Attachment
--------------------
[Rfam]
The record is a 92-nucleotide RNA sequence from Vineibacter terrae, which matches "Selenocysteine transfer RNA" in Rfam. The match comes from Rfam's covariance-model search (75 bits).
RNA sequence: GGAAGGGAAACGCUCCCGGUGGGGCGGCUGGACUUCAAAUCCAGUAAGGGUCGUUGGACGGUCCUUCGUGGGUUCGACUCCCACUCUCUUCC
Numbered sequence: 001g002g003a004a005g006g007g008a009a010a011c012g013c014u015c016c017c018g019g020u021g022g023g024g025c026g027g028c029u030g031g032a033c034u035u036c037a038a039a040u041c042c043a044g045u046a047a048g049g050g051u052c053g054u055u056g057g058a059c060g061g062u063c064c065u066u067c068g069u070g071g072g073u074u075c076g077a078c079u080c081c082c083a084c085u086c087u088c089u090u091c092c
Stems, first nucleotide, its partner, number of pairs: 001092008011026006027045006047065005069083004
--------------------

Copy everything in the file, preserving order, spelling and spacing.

[Rfam]
The record is a 92-nucleotide RNA sequence from Vineibacter terrae, which matches "Selenocysteine transfer RNA" in Rfam. The match comes from Rfam's covariance-model search (75 bits).
RNA sequence: GGAAGGGAAACGCUCCCGGUGGGGCGGCUGGACUUCAAAUCCAGUAAGGGUCGUUGGACGGUCCUUCGUGGGUUCGACUCCCACUCUCUUCC
Numbered sequence: 001g002g003a004a005g006g007g008a009a010a011c012g013c014u015c016c017c018g019g020u021g022g023g024g025c026g027g028c029u030g031g032a033c034u035u036c037a038a039a040u041c042c043a044g045u046a047a048g049g050g051u052c053g054u055u056g057g058a059c060g061g062u063c064c065u066u067c068g069u070g071g072g073u074u075c076g077a078c079u080c081c082c083a084c085u086c087u088c089u090u091c092c
Stems, first nucleotide, its partner, number of pairs: 001092008011026006027045006047065005069083004